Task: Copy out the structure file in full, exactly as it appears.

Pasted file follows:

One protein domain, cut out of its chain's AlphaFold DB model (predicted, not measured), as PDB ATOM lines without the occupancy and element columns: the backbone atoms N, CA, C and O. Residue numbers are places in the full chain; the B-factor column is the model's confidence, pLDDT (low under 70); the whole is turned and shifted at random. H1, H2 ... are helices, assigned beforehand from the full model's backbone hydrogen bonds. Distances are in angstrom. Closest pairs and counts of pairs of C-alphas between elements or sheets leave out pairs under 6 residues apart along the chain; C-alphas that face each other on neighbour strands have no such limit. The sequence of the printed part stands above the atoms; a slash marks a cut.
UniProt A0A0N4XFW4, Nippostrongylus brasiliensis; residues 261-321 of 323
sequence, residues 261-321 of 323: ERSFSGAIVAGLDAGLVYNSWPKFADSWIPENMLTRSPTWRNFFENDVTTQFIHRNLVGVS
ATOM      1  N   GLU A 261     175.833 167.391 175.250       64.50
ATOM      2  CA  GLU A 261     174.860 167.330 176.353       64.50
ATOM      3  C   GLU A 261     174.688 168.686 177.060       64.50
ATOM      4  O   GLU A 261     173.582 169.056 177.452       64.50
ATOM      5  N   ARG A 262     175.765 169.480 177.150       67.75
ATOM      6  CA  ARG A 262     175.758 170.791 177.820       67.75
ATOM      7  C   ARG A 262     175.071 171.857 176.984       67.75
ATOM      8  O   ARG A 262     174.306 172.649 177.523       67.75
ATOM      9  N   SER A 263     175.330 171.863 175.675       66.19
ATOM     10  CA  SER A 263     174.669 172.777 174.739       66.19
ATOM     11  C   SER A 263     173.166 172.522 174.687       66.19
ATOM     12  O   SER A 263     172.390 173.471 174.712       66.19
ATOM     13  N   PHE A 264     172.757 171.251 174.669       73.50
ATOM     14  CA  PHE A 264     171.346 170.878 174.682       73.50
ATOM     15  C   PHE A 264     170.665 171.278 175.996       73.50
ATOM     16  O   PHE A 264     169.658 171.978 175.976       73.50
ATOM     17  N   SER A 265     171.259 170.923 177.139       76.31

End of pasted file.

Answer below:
One protein domain, cut out of its chain's AlphaFold DB model (predicted, not measured), as PDB ATOM lines without the occupancy and element columns: the backbone atoms N, CA, C and O. Residue numbers are places in the full chain; the B-factor column is the model's confidence, pLDDT (low under 70); the whole is turned and shifted at random. H1, H2 ... are helices, assigned beforehand from the full model's backbone hydrogen bonds. Distances are in angstrom. Closest pairs and counts of pairs of C-alphas between elements or sheets leave out pairs under 6 residues apart along the chain; C-alphas that face each other on neighbour strands have no such limit. The sequence of the printed part stands above the atoms; a slash marks a cut.
UniProt A0A0N4XFW4, Nippostrongylus brasiliensis; residues 261-321 of 323
sequence, residues 261-321 of 323: ERSFSGAIVAGLDAGLVYNSWPKFADSWIPENMLTRSPTWRNFFENDVTTQFIHRNLVGVS
ATOM      1  N   GLU A 261     175.833 167.391 175.250       64.50
ATOM      2  CA  GLU A 261     174.860 167.330 176.353       64.50
ATOM      3  C   GLU A 261     174.688 168.686 177.060       64.50
ATOM      4  O   GLU A 261     173.582 169.056 177.452       64.50
ATOM      5  N   ARG A 262     175.765 169.480 177.150       67.75
ATOM      6  CA  ARG A 262     175.758 170.791 177.820       67.75
ATOM      7  C   ARG A 262     175.071 171.857 176.984       67.75
ATOM      8  O   ARG A 262     174.306 172.649 177.523       67.75
ATOM      9  N   SER A 263     175.330 171.863 175.675       66.19
ATOM     10  CA  SER A 263     174.669 172.777 174.739       66.19
ATOM     11  C   SER A 263     173.166 172.522 174.687       66.19
ATOM     12  O   SER A 263     172.390 173.471 174.712       66.19
ATOM     13  N   PHE A 264     172.757 171.251 174.669       73.50
ATOM     14  CA  PHE A 264     171.346 170.878 174.682       73.50
ATOM     15  C   PHE A 264     170.665 171.278 175.996       73.50
ATOM     16  O   PHE A 264     169.658 171.978 175.976       73.50
ATOM     17  N   SER A 265     171.259 170.923 177.139       76.31